Historians refute Trump’s claim that the Civil War could have been avoided

In this March 31 file photo, a portrait of former President Andrew Jackson hangs on the wall behind President Donald Trump, accompanied by Vice President Mike Pence, in the Oval Office of the White House. Andrew Harnik / AP

President Donald Trump says the Civil War could have been avoided, if only a purported dealmaker like him had been around at the time. But is that really the case?

In an interview Sunday with the Washington Examiner, Trump suggested that if President Andrew Jackson, who died in 1845, had been alive at the time, the cataclysmic conflict — rooted in a deeply divisive debate over slavery — could have been completely avoided.

Trump — who earlier in the interview referred to comparisons between his own presidential bid and the Tennessean’s populist 1828 campaign — went on to pose a more direct question about the Civil War: “Why?”

“I mean, had Andrew Jackson been a little later you wouldn’t have had the Civil War. He was a very tough person but he had a big heart. He was really angry that he saw with regard to the Civil War, he said ‘There’s no reason for this.'”

“People don’t realize, you know, the Civil War, if you think about it, why? People don’t ask that question, but why was there the Civil War? Why could that one not have been worked out?”

As the seventh president, Jackson was a firm opponent of Southern secession — but also defended states’ rights to perpetuate slavery. At the time of his death (16 years before the start of the Civil War), Jackson owned approximately 150 people as slaves on his plantation outside of Nashville.


So could have Trump or Jackson or some other tactful negotiator “worked out” the North-South divides and prevented the Civil War? Historians say it’s unlikely.

David Blight, a Yale history professor and author of one of the preeminent Civil War books, said the conflict became more or less inevitable after the 1857 Dred Scott v. Sandford Supreme Court decision.

“That decision, theoretically opening the entire West to the possible expansion of slavery and declaring that African Americans were not and never could be citizens of the United States, in effect, ruined the last vestiges of moderation,” Blight wrote in a 2010 blog post for the Washington Post.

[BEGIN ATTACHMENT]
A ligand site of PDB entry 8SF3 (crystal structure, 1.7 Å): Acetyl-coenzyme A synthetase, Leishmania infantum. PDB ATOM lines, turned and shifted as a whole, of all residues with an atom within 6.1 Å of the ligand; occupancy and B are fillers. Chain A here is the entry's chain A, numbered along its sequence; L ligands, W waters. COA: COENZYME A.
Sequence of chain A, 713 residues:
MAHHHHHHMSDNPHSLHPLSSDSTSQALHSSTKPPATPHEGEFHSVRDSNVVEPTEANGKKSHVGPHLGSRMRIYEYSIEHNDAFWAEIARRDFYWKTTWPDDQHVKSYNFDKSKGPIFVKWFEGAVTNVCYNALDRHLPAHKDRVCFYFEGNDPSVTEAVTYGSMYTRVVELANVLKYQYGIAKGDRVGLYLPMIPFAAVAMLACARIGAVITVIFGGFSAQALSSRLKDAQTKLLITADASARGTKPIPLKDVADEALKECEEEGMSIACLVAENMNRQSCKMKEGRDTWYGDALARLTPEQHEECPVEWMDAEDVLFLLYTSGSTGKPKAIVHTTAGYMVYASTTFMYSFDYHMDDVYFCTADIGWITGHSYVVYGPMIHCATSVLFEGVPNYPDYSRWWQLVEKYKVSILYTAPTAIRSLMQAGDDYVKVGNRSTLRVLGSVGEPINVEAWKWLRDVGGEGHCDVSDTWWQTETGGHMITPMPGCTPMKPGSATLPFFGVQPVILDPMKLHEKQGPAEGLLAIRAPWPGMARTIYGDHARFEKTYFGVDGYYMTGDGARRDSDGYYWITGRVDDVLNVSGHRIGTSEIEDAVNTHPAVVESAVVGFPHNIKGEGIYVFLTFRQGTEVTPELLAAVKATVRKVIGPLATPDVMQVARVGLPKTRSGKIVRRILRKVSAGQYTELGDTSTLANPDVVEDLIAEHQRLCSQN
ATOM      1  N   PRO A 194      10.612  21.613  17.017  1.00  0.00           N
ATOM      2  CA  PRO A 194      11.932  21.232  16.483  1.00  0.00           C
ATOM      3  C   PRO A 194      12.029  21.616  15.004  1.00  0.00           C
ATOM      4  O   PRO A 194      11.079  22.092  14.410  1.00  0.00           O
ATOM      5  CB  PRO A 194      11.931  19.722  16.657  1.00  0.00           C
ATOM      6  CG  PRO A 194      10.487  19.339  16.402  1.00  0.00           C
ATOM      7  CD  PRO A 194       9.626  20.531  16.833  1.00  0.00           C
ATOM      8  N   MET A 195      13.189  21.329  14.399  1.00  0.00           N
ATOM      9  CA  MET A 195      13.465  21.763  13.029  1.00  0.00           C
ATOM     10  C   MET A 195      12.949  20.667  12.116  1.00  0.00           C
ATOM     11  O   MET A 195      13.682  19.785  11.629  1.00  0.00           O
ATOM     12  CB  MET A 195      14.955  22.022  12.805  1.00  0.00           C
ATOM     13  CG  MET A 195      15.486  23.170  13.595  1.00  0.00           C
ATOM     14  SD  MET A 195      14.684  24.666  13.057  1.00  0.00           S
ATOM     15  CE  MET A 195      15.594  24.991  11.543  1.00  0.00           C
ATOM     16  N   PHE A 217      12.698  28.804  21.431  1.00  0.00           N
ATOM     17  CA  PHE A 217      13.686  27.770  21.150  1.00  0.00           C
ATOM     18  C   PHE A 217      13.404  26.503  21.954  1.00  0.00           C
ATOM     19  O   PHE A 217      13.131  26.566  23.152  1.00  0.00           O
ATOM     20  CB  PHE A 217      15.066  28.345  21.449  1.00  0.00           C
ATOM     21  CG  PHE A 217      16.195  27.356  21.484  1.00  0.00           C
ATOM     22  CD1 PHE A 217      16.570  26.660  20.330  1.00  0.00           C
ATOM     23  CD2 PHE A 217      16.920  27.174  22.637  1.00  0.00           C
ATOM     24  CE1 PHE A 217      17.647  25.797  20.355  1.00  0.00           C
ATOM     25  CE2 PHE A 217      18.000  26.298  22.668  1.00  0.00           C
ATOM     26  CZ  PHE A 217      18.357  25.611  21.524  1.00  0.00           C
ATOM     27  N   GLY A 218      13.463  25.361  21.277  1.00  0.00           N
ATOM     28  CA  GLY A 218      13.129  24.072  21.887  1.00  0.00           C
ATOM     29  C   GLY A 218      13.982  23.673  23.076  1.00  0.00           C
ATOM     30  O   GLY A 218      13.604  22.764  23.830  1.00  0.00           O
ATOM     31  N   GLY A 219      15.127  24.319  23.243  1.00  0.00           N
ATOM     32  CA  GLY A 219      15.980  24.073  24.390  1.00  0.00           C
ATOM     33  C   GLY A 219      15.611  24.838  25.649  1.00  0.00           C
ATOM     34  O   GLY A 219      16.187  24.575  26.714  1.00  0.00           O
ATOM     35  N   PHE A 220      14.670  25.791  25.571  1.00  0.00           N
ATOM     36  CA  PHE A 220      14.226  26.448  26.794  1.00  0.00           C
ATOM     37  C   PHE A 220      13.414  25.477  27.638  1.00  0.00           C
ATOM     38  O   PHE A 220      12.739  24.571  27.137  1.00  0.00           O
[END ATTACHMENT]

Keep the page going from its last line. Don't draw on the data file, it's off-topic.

In the immediate run-up, Blight says the only way war could have been avoided was for both sides to effectively cave on the values they had tirelessly fought each other on for decades.

Neither side’s leaders did and, of course, hindsight is 20/20.

“It must be remembered, however, that virtually none of the leaders of either side had any clear idea of the kind of revolutionary scale the impending war would take on,” Blight wrote.

Barring extreme concessions by one of the sides, other Civil War historians have concurred that some form of violent conflict was practically unavoidable. However, the warring factions just didn’t know how costly the nation’s still-deadliest war would become.


“No one expected what the Civil War was to become,” Drew Gilpin Faust, the president of Harvard, wrote in her 2008 book, This Republic of Suffering. According to Faust, both “northerners and southerners alike expected it to be of brief duration.”

Sunday’s interview wouldn’t be the first time Trump has questioned the reasoning of a deeply rooted conflict. And given Jackson’s own willingness to use force to quell a secessionist movement, it’s unlikely either could have done much to change the divided nation’s fateful path.

Correction: A previous version of this article incorrectly stated that Faust’s book This Republic of Suffering was published in 2002. It was published in 2008.